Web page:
After taking a quick look at the library in the mosque, I took the “scenic” walking route back to the hotel. My first stop: the Jardin des Plantes. This botanical garden dates back to the 16th century and was planted by King Louis XIII’s physician to grow medicinal herbs. Today the garden houses a large collection of flora and fauna from around the world as well as the Natural History Museum. The shaded tree lined paths through the garden are a great place for a morning run. Second stop: the Jardin du Luxembourg. Considered one of the most beautiful gardens in Paris, the Jardin du Luxembourg as well as the Luxembourg Palace located in the garden were built for Marie de’ Medici who was the regent queen of France in the early 17th century. Today the stunning palace is home to the French Senate.

I decided to swing by the hotel for a much needed hour in air conditioning and then walked to Le Bon Marché with a friend to see some haute couture. What I thought would be a quick stop soon turned into an hour and a half. I tested almost every single Chanel perfume from No 5 to No 19. I then walked to the Jardin de Tuileries and the Musee de l’Orangerie. I love impressionist art, so the Orangerie turned out to be one of my favorite places from the entire week we spent in Paris. Monet’s water lilies were even better than I had imagined. The eight canvases span oval walls which are shaped like an infinity symbol. Monet designed the space himself but never saw the exhibit realized during his life.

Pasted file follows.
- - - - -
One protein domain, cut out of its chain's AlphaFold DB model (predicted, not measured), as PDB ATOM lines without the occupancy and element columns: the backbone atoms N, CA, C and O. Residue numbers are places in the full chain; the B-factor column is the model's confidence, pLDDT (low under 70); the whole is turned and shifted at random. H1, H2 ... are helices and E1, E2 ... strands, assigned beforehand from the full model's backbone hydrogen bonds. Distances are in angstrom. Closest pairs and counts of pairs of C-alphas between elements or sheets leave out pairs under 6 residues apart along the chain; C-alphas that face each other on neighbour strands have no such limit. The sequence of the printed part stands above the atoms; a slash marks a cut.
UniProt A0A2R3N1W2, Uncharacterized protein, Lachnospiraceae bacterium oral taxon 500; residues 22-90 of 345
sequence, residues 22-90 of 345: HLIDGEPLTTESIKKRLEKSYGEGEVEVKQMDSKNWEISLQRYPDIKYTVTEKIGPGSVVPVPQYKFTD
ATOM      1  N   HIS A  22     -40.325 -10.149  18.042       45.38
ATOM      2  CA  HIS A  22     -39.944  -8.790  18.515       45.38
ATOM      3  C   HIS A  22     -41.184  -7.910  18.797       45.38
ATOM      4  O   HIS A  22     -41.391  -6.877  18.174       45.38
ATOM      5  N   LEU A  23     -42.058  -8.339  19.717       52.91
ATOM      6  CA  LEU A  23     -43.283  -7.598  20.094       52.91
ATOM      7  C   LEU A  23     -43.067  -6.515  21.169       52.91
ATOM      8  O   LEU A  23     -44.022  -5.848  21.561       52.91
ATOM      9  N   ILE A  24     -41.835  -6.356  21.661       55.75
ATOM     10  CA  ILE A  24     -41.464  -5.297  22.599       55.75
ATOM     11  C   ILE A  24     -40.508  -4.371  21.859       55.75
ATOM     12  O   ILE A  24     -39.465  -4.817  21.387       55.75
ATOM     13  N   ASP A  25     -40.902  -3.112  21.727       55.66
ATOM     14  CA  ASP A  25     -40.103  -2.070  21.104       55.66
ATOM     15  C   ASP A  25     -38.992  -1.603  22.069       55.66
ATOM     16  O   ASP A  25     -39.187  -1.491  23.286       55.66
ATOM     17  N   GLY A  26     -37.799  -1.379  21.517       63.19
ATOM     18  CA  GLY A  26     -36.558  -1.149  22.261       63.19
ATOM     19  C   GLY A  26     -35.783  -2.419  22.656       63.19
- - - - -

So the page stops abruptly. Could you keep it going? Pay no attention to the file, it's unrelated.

The museum boasts an impressive collection of works by the likes of Picasso to Renoir, Matisse, and Cézanne. I then hopped on the metro and headed to Montmartre to see the Sacré-Coeur Basilica. The moderate hike up the hill to the basilica was well worth it, and the terrace offers some of the most beautiful views of the city. I strolled around the streets of Montmartre. This charming neighborhood is filled with cozy cafes and cobbled streets.

Instead of taking the metro back to the left bank and the Saint Germain area, I decided to walk almost 3 miles back to the hotel. I walked by the Palais Garnier and the Louvre courtyard. After being unable to decide where to eat dinner since each restaurant I walked by looked even better than the last one, I sat along the Seine River and people watched as the sun set over the city. In the end I ate some delicious Vietnamese food at “I love Bo Bun” before heading back to the hotel for the night. By the end of the day and 35,000 steps later, Paris is still just as exciting with more neighborhoods to be seen and discovered. I will definitely be coming back here again.